Privatization has been seen as sales of government assets. It has also been interpreted to capture the transfer from the public sector to the private sector assets in terms of ownership, management, finance or control. Privatization is regarded as a mechanism to increase the values of non-performing loans of banks. Non-performing loan defined as the defaulted loan which is the sum of borrowed money upon which the debtor has failed to make the payment. The arranged payment is generally at least for 90 days. A non-performing loan is either default (non-payment) or almost close to being in default. If debtor starts making payment again on a non-performing loan, it becomes a re-performing loan even if the debtor has not caught up on all the missed payments. When a loan goes default for maximum three months (90 days) then that loan is viewed as a non-performing loan. Non-performing loans provision is a technique to overcome expected losses of non-performing loans. Practical implementation showed that the high ratio of non-performing loans involves huge amounts of systematic and well-planned provisions.

Australia adopted a comprehensive view of privatisation as a shift in focus from public to private, referring to ways in which there are substitutions for government ownership, government funding, and government provision. In Australia, privatisation has been part of general ‘microeconomic reform’ that has included the corporatisation of government business enterprises (GBEs), the competitive tendering and contracting out of a variety of formerly government-provided services, and the reform of utility industries, such as telecommunications, energy, water and transport. When a government business is actively competing with private firms, privatisation is relatively easy. Assets simply move from government hands to the private sector, sometimes without even changing the business name. For example, the Commonwealth Bank, the State Bank of New South Wales, Suncorp-Metway, the State Bank of South Australia and BankWest were all government-owned financial institutions that competed with private banks and finance companies before being privatised.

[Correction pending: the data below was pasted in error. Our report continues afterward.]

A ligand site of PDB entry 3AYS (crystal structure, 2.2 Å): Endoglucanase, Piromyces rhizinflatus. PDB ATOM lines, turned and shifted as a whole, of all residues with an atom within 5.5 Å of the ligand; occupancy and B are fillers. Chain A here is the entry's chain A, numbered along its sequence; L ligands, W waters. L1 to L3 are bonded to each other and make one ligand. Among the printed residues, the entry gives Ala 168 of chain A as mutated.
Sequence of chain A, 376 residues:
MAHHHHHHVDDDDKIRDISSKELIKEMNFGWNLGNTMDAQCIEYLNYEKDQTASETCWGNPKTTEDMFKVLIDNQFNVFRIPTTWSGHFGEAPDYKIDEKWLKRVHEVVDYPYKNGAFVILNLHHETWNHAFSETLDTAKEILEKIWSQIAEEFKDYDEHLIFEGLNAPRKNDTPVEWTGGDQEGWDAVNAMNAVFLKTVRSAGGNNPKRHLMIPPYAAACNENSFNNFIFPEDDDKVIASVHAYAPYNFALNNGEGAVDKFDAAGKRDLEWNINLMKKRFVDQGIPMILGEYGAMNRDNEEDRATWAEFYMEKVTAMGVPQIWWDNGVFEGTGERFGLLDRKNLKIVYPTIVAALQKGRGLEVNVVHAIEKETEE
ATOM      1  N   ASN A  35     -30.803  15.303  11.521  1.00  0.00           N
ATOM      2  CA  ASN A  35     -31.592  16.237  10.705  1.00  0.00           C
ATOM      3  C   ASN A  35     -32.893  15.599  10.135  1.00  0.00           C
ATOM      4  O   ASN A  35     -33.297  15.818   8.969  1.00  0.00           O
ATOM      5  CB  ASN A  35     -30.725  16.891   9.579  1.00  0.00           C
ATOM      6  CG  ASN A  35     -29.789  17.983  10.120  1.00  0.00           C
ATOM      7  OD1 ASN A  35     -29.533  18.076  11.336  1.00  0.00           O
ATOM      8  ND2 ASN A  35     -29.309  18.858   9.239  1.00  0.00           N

In the 1940s and 1950s the Commonwealth Bank was the central bank for Australia. The Reserve Bank of Australia took over this responsibility in 1959, placing the Commonwealth Bank in a related setting to numerous other regulated private banks. Deregulation of the Australian banking sector in the 1980s meant that there was little role for State-owned commercial banks. The

Commonwealth bank was privatised in three tranches during the 1990s. The first sale of 30 per cent of the Bank in 1991 was the first large privatisation by share float in Australia and it set the benchmark for future sales, like the sale of GIO and Qantas. In terms of economic welfare it appeared clear that the sale of the Commonwealth Bank made perfect sense. The bank operated in active competition with private banks and its functions were essentially identical to those private competitors.